When two cats from a socially compatible group are separated and then reunited, the cats exhibit behaviors including greeting vocalization, bunting, and allorubbing. Head-butting as a form of greeting also allows the cat to re-mark owners or other pets who have been outside with the familiar scent of home and safety upon their return. Many cat owners can recall a time when they interacted with other cats and dogs and came home to their cat smelling them intently and almost immediately head-butting the area they just smelled.

Research on domestic cat behavior has shown that genetically related cats are more likely to allorub, leading some vets to suggest that cats from the same family are less likely to have conflict in domestic settings.

Showing Affection

Free ranging domestic cats have a matriarchal social structure, with lineages of related females and their offspring. Within these groups, affectionate interactions are common, in contrast to the often hostile exchanges that may arise following encounters with group outsiders. Head-butting is typical among group members, and extensive allorubbing is often seen between two genetically related cats. One study on cat behavior found that when two members of the same colony approached one another with both of their tails raised, mutual and simultaneous head-rubbing occurred.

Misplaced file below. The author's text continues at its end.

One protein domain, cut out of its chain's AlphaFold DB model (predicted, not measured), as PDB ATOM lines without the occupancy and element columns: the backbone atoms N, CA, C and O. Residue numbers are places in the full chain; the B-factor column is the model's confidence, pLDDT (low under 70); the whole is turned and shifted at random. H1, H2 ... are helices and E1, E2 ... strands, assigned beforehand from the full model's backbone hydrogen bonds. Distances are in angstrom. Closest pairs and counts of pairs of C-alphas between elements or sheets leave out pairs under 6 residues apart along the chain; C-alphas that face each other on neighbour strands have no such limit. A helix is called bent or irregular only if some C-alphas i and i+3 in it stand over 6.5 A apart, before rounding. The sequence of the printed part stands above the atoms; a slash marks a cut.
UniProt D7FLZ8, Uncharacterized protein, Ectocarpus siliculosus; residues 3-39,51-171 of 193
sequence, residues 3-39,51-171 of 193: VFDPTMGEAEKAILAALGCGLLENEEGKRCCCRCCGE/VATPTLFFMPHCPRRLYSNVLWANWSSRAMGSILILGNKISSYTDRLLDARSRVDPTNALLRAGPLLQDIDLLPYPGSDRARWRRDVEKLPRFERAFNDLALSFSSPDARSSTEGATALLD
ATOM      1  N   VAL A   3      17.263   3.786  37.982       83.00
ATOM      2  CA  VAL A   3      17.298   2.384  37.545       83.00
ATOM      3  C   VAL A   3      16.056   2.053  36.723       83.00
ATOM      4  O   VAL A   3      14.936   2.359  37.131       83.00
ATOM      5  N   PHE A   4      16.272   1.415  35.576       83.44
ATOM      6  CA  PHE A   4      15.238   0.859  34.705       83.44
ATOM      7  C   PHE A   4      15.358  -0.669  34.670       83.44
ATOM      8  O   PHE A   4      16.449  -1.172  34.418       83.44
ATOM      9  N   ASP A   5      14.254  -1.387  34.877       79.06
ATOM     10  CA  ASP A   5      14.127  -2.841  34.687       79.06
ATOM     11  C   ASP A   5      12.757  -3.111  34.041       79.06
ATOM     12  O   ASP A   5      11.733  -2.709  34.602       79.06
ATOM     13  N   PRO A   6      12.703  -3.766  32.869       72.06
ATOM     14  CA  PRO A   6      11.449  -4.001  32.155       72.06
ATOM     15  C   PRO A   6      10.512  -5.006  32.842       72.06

Two cats
junku / Getty Images

Showing affection with head-butting starts when cats are very young and interact with their mothers. Kittens who have been handled by humans during this period of development, between 2-7 weeks, typically display the same affiliative behaviors, including bunting, towards humans as they would show to other in-group cats. That means that when the cat is head-butting, rubbing, or attempting to groom humans, it considers them a bonded part of the group.

Humans can often use to their advantage the importance that scent has to cats. If there is conflict in the home after introducing a new pet, a method called toweling can be used, in which one towel is used to rub all of the cats in one setting and create a uniform scent, potentially minimizing disruption. Cat owners should also encourage their cat's head-butting and recognize it as an important part of a cat's communication system.

Head-Butting vs. Head Pressing

While head-butting is an adorable sign that a cat is healthy, head pressing typically indicates a dangerous medical condition requiring immediate attention.

Head pressing occurs when an animal continuously and insistently presses its head against a hard object, typically a wall or corner, without any apparent reason.


Any significant change in your cat's behavior, including head pressing, means you should take it to see a veterinarian as soon as possible.

There could be several different causes, and most commonly it's a neurological problem or a sign of toxicity, but head pressing could also be a result of a metabolic disorder, tumor, or infectious disease such as rabies.